Similarly there's no real explanation for why the faster an object is moving, the slower time passes for that object, and the shorter that object becomes.


Is that true for sound and light waves aswell?

(And if that quote from SaRuMaN doesn't come out right, could someonw tell me how to quote. Another mystery of the universe.)                                                      


#12    FreyKade

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Posted 18 June 2003 - 07:36 PM

                                                      its just like when you are on a rollercoaster, when you go down a slope, very fast, you feel heavier                                                      

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#13    Saru

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Posted 18 June 2003 - 07:37 PM

                                                      Aslan,

Sound waves are just waves, the speed of sound waves can change depending on the medium the waves are passing through.

Light 'waves' are a controversial subject, as light exhibits behaviour consistent with both waves and particles. 'Photons' are described as being 'chopped up pieces of wave', and are regarded as being what light consists of.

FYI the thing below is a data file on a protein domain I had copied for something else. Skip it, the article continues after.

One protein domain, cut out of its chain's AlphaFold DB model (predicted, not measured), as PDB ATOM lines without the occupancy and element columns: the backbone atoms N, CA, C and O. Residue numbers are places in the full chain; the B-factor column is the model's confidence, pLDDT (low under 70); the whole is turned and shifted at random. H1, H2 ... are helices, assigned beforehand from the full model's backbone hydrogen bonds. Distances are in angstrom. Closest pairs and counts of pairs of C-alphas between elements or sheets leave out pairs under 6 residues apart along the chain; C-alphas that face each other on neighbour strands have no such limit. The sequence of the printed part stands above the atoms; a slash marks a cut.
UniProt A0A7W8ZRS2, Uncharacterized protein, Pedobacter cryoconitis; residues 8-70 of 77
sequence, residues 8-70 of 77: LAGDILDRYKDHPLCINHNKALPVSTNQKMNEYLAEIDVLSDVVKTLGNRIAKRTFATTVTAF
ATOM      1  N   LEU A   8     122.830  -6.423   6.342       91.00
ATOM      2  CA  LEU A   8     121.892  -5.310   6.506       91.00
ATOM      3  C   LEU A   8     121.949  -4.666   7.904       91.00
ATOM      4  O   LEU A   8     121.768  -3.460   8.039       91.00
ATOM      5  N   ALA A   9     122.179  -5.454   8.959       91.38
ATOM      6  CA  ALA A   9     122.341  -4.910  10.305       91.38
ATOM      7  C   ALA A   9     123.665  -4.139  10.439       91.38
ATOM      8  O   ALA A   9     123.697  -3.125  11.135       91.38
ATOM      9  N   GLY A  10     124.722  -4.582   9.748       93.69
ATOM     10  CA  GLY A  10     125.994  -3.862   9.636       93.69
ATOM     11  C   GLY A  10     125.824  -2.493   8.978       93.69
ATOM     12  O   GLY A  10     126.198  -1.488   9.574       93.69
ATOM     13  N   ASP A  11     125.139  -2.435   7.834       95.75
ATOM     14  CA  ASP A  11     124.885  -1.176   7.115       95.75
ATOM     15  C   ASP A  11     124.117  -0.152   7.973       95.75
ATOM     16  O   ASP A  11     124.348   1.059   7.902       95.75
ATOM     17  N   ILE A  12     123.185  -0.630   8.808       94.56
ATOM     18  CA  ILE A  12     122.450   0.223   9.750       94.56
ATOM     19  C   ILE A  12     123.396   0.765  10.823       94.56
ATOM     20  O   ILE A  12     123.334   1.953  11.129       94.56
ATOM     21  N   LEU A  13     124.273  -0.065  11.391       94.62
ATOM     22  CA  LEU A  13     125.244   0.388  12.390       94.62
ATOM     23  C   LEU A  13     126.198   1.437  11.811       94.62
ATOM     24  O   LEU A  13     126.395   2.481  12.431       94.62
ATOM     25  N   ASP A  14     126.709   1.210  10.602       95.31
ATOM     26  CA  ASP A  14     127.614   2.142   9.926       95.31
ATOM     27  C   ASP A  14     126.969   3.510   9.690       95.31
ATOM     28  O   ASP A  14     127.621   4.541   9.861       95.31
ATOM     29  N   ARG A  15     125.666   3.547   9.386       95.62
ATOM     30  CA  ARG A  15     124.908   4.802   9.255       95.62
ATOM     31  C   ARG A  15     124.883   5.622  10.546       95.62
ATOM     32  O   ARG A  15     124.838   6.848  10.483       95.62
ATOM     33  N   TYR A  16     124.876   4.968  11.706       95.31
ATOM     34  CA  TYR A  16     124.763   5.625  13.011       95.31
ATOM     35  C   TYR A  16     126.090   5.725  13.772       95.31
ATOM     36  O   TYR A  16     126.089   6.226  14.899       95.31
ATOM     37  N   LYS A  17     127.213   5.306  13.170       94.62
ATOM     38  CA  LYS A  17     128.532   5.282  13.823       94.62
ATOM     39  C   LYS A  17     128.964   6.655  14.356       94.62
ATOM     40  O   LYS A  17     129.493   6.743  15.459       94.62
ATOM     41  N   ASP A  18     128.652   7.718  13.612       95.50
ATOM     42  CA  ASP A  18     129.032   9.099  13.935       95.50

You can't really apply time dialation and length contraction to light or sound, sound waves in particular are not even part of the electromagnetic spectrum. I suspect these phenomena are only applicable to physical objects with non-zero mass.

* Edit - Sorry forgot to mention how to add quotes

You need to have two quote tags on either side of the text you wish to quote.

For example :

CODE

[QUOTE]This is a quote[/QUOTE]


Remember to add a / in the second tag to indicate that it's the end of the quote.                                                      

Edited by SaRuMaN, 18 June 2003 - 07:43 PM.


#14    Aslan

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Posted 18 June 2003 - 07:49 PM

                                                      God, it's just bizarre (bizzare?) , isnt it.

So what does sound consist of?

QUOTE
Sound waves are just waves


What does that mean, just waves? And what about other kinds of waves? What do they consist of?

And I still can't grasp how something that exists in an objective sense, as sound waves demonstrably do, can have zero mass.

My father was a physics teacher you know. I'm adopted.                                                      


#15    Saru

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Posted 18 June 2003 - 08:01 PM

                                                      Aslan,

Sound waves are basically vibrations, that can travel through a medium such as through air, or through water - but not through a vacuum.

Visible light is a type of electromagnetic wave, which is a wave of oscillating electric and magnetic fields. Other electromagnetic waves include radio waves, microwaves, infra-red waves etc.